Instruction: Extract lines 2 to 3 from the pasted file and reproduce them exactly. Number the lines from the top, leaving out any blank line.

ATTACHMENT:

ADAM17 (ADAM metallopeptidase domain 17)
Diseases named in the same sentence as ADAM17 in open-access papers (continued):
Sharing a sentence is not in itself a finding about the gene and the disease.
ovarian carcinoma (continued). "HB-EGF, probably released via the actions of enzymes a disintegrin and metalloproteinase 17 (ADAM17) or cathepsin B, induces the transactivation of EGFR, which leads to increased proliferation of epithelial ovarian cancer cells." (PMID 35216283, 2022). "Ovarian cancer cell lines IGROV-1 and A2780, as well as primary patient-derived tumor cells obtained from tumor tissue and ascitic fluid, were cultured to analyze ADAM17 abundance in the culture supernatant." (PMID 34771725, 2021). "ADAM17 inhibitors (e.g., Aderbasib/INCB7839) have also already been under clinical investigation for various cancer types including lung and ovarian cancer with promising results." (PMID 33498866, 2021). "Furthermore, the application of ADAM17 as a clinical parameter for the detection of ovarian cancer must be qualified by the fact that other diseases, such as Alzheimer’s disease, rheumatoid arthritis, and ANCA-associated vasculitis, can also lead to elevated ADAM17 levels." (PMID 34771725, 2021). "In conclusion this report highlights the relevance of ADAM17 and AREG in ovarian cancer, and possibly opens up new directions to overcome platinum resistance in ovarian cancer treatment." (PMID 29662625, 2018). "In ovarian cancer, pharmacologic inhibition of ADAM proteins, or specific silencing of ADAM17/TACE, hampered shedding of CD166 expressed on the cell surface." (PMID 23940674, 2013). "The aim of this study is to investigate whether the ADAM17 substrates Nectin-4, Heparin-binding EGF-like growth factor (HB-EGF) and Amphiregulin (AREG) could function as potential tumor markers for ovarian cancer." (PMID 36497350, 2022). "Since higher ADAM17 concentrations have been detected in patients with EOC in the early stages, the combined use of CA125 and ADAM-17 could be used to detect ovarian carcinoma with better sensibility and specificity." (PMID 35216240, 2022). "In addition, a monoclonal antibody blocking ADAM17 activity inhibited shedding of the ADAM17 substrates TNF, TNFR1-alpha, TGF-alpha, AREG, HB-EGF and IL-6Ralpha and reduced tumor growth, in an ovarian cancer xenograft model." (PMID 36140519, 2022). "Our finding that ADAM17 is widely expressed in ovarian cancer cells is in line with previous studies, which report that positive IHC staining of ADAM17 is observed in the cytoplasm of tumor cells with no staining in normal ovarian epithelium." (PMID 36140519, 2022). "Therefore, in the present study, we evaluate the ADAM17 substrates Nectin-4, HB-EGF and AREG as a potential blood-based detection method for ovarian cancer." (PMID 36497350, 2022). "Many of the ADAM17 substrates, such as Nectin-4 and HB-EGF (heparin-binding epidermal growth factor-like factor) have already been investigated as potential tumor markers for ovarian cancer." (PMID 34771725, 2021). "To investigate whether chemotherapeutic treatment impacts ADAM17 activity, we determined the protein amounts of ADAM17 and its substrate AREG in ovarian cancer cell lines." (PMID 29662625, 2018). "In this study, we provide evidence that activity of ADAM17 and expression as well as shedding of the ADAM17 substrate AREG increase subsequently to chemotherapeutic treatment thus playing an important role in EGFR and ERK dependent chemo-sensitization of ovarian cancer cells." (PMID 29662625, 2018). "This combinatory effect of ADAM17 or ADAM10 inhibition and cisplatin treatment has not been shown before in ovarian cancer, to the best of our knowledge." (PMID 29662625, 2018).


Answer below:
Diseases named in the same sentence as ADAM17 in open-access papers (continued):
Sharing a sentence is not in itself a finding about the gene and the disease.